This morning, Yearn founder Andre Cronje announced the latest in a spate of high-profile mergers and collaborations for the multi-faceted decentralized finance (DeFi) protocol: Yearn Finance will be “joining forces” with market coverage provide Cover.
In a blog post, Cronje notes that the merger will be a natural one, as Yearn and Cover developers have been working together since Cover’s inception. Cronje also listed a series of promising possible synergies, including enhanced utility for the Cover’s CLAIM token, which will act as collateral and become a borrowable asset for Yearn, as well as enhanced security for Yearn vaults via Cover's market coverage.
The Cover merger is just the latest in what has been a wild week for Yearn. Yearn announced forthcoming projects with yield farming protocol Pickle Finance, a vault integration with crypto wallet Argent, and a merger with lending protocol Cream Finance.
The acquisitions are notable for how they improve both the core competencies of Yearn while also pushing the protocol into new markets — both vertical and horizontal expansion. Cream and Pickle will enable superior efficiency for Yearn’s vaults, while Cover grants the protocol a new product line (Cover representatives insist that they do not offer “insurance” like yInsure, but instead “cover”).
There is some nuance to each ‘acquisition,’ however. While Cronje’s blog posts describes the work with Cover and Cream as “mergers,” senior developer Banteg noted on Twitter that the Pickle announcement is a “developer collaboration,” and it has been described by the official Yearn Twitter account as a “symbiotic relationship.”
Protocols or developers
One possible reason for the rapid expansion might be that working with other protocols grants Yearn not just greater vault efficiencies across the DeFi ecosystem, but also allows the protocol to tap an important resource that has been prioritized in recent weeks: developers.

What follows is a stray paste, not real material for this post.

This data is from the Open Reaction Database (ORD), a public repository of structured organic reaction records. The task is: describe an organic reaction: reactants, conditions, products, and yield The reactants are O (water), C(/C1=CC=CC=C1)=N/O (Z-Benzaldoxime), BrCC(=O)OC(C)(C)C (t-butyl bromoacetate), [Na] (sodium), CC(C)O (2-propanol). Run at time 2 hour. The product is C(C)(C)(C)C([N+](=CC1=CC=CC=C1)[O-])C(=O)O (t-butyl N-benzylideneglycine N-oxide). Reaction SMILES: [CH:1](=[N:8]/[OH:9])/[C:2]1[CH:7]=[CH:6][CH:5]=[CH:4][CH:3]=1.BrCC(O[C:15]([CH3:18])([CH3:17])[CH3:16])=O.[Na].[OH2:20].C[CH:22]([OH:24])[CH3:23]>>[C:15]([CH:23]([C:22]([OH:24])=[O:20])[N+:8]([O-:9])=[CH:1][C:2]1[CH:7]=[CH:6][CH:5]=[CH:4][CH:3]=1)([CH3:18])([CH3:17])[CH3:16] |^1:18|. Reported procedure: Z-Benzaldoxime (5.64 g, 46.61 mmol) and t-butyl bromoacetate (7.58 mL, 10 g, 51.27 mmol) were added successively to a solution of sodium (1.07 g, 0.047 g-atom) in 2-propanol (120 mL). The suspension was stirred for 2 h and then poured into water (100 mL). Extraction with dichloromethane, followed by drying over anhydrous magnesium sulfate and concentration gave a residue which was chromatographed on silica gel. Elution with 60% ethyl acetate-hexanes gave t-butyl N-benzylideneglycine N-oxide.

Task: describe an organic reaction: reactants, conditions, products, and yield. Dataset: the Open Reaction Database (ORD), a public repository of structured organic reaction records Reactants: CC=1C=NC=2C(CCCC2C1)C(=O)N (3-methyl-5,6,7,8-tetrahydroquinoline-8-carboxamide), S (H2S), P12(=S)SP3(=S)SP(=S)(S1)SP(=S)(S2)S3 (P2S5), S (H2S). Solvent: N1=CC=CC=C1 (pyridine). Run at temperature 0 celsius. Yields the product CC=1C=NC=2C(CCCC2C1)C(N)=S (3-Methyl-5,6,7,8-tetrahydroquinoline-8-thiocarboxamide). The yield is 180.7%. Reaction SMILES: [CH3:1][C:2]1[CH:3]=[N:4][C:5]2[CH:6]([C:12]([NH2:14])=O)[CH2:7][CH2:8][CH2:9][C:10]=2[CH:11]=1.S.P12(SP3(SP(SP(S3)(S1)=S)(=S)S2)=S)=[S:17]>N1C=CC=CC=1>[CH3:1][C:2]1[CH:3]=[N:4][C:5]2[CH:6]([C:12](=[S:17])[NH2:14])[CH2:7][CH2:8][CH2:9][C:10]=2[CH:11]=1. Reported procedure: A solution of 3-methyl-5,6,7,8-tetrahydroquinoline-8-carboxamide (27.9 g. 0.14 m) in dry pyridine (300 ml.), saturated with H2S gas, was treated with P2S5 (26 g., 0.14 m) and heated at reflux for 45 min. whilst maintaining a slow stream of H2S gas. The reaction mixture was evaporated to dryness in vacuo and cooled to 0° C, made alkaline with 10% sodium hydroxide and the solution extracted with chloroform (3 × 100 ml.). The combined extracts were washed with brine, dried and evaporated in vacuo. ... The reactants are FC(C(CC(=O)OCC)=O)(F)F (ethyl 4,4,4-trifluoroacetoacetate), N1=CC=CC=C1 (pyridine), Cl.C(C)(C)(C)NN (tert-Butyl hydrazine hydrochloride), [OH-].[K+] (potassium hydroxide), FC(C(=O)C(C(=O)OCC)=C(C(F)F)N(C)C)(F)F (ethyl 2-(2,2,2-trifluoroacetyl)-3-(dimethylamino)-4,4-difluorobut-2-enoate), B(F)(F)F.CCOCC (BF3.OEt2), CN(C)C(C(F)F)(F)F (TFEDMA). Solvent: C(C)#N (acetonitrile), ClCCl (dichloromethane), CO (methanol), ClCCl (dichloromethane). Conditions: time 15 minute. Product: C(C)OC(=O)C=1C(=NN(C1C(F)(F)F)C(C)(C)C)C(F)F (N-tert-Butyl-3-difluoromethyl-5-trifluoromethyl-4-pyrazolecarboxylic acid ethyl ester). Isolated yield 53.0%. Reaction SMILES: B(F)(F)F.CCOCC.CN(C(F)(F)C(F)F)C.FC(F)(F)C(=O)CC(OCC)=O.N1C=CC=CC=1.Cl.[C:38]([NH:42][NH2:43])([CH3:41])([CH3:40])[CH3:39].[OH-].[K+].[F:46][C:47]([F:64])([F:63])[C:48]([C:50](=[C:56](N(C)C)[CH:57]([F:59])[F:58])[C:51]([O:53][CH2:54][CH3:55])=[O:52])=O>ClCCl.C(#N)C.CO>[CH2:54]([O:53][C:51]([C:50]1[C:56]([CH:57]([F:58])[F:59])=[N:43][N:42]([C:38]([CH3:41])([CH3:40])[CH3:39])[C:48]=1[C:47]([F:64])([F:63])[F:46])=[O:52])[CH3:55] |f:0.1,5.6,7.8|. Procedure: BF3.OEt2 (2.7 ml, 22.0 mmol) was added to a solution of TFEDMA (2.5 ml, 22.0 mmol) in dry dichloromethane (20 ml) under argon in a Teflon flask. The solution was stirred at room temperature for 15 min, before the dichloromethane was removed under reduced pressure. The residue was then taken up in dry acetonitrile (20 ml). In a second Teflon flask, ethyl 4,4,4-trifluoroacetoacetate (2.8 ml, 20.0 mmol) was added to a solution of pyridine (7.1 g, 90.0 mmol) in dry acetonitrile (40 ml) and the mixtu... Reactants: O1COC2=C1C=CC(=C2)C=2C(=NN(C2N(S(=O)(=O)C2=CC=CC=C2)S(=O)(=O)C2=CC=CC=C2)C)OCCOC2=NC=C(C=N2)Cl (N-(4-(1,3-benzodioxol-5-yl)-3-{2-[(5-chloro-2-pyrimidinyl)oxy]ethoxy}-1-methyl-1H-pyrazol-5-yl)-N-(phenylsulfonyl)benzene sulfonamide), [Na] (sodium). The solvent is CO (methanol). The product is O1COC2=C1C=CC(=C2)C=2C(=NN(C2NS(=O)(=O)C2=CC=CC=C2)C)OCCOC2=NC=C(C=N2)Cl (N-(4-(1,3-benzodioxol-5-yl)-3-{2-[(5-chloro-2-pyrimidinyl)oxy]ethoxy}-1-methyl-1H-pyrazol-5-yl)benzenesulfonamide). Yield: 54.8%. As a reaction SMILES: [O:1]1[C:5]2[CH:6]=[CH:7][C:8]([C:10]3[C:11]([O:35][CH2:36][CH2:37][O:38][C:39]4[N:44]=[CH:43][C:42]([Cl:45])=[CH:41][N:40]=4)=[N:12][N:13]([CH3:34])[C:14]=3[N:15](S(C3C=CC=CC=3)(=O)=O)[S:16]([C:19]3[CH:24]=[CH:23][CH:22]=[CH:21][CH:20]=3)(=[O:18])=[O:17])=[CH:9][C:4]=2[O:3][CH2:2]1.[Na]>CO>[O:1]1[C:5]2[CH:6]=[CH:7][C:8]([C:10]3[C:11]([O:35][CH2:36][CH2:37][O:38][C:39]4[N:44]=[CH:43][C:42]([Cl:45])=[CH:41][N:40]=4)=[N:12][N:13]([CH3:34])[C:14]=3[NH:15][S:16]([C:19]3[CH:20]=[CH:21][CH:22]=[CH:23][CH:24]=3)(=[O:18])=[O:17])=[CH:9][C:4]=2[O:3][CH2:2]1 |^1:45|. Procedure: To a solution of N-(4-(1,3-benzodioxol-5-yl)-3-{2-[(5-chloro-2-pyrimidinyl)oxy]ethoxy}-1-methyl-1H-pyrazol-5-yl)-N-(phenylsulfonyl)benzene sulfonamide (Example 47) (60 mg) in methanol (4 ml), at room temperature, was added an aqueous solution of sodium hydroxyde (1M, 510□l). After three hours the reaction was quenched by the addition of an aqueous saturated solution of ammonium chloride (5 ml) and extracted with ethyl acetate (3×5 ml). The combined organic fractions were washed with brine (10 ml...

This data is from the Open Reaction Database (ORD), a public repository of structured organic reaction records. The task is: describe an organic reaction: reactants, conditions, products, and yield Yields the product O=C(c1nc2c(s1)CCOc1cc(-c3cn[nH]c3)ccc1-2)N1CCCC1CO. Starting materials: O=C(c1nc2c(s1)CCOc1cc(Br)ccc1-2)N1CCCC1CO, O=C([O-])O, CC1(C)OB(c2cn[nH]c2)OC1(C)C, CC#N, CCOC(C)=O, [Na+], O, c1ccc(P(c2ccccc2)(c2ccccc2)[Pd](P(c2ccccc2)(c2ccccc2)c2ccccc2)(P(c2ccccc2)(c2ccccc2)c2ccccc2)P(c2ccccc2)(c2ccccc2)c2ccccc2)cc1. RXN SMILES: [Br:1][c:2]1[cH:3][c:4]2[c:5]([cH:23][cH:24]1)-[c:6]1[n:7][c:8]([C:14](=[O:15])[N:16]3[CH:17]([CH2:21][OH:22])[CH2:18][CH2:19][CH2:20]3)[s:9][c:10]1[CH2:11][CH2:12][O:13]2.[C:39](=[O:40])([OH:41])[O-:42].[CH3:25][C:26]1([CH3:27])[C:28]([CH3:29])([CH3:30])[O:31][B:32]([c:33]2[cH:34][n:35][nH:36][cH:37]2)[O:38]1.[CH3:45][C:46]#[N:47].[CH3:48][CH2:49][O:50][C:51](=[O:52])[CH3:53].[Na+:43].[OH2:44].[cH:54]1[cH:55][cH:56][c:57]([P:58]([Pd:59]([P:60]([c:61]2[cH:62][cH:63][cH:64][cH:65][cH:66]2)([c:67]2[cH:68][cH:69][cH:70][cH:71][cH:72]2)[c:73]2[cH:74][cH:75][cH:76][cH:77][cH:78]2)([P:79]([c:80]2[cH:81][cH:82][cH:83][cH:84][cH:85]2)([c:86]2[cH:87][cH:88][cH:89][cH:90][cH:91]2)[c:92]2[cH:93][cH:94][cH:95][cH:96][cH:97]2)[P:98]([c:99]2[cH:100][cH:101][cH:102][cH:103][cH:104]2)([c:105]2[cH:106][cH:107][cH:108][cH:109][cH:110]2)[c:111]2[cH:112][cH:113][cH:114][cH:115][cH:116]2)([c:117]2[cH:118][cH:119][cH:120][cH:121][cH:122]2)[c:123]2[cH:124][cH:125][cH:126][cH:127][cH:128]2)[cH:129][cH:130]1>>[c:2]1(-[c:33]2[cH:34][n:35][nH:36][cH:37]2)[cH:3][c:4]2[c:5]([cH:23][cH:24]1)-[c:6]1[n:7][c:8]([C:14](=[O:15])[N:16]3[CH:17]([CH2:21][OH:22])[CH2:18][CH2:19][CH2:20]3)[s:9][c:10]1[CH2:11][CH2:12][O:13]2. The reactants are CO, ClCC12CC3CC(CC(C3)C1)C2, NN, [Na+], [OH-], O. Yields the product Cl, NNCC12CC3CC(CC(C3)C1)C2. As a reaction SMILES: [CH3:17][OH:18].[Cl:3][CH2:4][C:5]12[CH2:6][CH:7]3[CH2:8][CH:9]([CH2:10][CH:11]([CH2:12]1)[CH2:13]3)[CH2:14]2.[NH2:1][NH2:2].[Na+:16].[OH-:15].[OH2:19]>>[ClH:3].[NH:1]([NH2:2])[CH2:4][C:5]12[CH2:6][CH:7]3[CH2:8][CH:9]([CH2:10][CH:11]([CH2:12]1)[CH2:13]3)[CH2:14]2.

One observer compared the moves to those of legendary tech exec and investor Keith Rabois, who is notable for his focus on talent acquisition and management:
Incentivizing, training, and bringing in new developers has also been a priority for the protocol. Two recent Yearn Improvement Proposals (YIPs), YIP-52 and YIP-53, increased the quantity of vault rewards allotted to smart contract engineers who develop the vault strategies and established the “yAcademy,” an audit training program, respectively.
The latest moves indicate that Yearn is reaching outside its ecosystem to recruit talent while simultaneously building internal pipelines.
Some critics have pointed out that these protocol acquisitions have not been approved by community vote via a YIP:
In a Twitter thread, however, a member of the Yearn Operations team noted that “There are variations and gradients” to decentralized governance, and that if community members want to organize a merger, they would have the power to do so and would be supported if the proposal “seems cool.”
The team member went on to explain that Yearn is peopled with self-starting “builders, creatives, and doers,” and that Yearn’s permissionless structure means that there are few gates in the way of community members who wish to take proactive actions to improve the protocol.
“Because that’s how shit gets done here,” the team member concluded. “That’s who makes decisions for yearn: you do.”
As has become a habit for the rapidly-expanding protocol, the team declined to comment on this article.